Describing Persons With Disability: Salience of Disability, Gender, and Ethnicity


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Abstract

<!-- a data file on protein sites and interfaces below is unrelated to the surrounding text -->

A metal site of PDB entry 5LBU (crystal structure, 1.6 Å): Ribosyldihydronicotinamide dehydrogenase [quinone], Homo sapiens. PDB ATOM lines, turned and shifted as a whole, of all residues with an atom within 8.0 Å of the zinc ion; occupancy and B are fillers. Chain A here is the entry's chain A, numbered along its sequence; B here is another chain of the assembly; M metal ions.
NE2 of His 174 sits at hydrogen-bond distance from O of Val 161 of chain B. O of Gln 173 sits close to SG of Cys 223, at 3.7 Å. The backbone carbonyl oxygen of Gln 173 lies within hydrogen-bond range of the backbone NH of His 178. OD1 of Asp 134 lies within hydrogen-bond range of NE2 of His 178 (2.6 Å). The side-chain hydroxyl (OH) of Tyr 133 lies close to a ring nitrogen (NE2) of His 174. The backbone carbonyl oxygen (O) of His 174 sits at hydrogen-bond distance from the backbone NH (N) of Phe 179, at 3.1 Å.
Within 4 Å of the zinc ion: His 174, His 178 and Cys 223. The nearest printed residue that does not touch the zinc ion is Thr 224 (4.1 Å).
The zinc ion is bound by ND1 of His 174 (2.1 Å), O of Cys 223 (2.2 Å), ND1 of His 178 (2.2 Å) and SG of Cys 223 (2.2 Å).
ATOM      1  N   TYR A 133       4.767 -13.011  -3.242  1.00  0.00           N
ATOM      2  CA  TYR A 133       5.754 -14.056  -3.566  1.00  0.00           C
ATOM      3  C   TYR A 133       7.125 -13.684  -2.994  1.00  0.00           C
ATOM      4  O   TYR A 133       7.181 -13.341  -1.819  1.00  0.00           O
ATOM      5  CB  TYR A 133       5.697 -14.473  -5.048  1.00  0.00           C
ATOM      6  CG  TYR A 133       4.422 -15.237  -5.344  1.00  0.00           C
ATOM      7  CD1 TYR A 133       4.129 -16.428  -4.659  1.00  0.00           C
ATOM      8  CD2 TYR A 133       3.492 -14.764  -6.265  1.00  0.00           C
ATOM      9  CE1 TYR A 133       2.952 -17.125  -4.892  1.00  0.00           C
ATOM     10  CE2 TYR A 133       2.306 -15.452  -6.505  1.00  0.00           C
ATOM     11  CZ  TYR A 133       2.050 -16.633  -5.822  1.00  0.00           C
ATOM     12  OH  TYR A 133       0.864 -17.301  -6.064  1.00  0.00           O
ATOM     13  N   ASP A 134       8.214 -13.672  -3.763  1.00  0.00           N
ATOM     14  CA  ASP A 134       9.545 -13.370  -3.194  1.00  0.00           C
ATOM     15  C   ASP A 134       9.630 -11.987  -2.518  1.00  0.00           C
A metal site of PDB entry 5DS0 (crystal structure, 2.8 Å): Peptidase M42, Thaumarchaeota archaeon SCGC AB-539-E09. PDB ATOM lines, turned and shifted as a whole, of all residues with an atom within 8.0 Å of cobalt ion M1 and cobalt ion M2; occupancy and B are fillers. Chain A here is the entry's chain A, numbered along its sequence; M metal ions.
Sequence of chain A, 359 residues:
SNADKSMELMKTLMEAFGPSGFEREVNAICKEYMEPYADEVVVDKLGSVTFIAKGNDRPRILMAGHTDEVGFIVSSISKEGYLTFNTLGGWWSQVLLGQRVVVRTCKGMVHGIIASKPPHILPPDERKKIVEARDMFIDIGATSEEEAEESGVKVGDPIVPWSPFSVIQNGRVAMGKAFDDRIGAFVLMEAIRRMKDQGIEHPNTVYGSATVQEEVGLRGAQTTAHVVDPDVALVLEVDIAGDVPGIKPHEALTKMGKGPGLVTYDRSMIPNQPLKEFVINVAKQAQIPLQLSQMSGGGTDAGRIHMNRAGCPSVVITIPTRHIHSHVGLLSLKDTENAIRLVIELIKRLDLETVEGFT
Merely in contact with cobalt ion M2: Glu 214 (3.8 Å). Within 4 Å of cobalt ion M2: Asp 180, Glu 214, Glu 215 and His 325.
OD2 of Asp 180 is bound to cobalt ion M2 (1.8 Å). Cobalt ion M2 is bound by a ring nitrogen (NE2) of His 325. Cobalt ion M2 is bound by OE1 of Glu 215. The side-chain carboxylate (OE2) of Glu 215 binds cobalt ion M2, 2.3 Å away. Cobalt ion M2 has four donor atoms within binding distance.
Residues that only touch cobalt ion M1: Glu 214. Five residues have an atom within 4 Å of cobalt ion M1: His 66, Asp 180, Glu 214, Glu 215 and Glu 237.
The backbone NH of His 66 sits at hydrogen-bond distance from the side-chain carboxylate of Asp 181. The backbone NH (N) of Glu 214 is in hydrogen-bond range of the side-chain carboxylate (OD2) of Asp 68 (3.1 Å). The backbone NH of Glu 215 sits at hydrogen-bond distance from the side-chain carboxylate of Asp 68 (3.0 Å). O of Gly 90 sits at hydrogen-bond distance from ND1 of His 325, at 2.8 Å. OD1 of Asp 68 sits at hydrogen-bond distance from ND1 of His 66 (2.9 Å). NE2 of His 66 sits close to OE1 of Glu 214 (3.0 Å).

Purpose:Most of the literature in social psychology on social categorization reveals the primacy of gender and ethnicity in person perception. The purpose of the current research was to examine the salience of visible disability (person in a wheelchair) compared with the salience of gender and ethnicity.Method:In two experiments, the authors compared descriptions of targets with or without disability (in a wheelchair or on a bike), female or male (Experiments 1 and 2), Black or White (Experiment 2).Results:Results supported the hypothesized salience of disability: Targets with disability are immediately described by disability, independent of gender and ethnicity, whereas targets without disability are primarily identified by gender and ethnicity.Conclusions:These results suggest that disability can be considered a superordinate social category.

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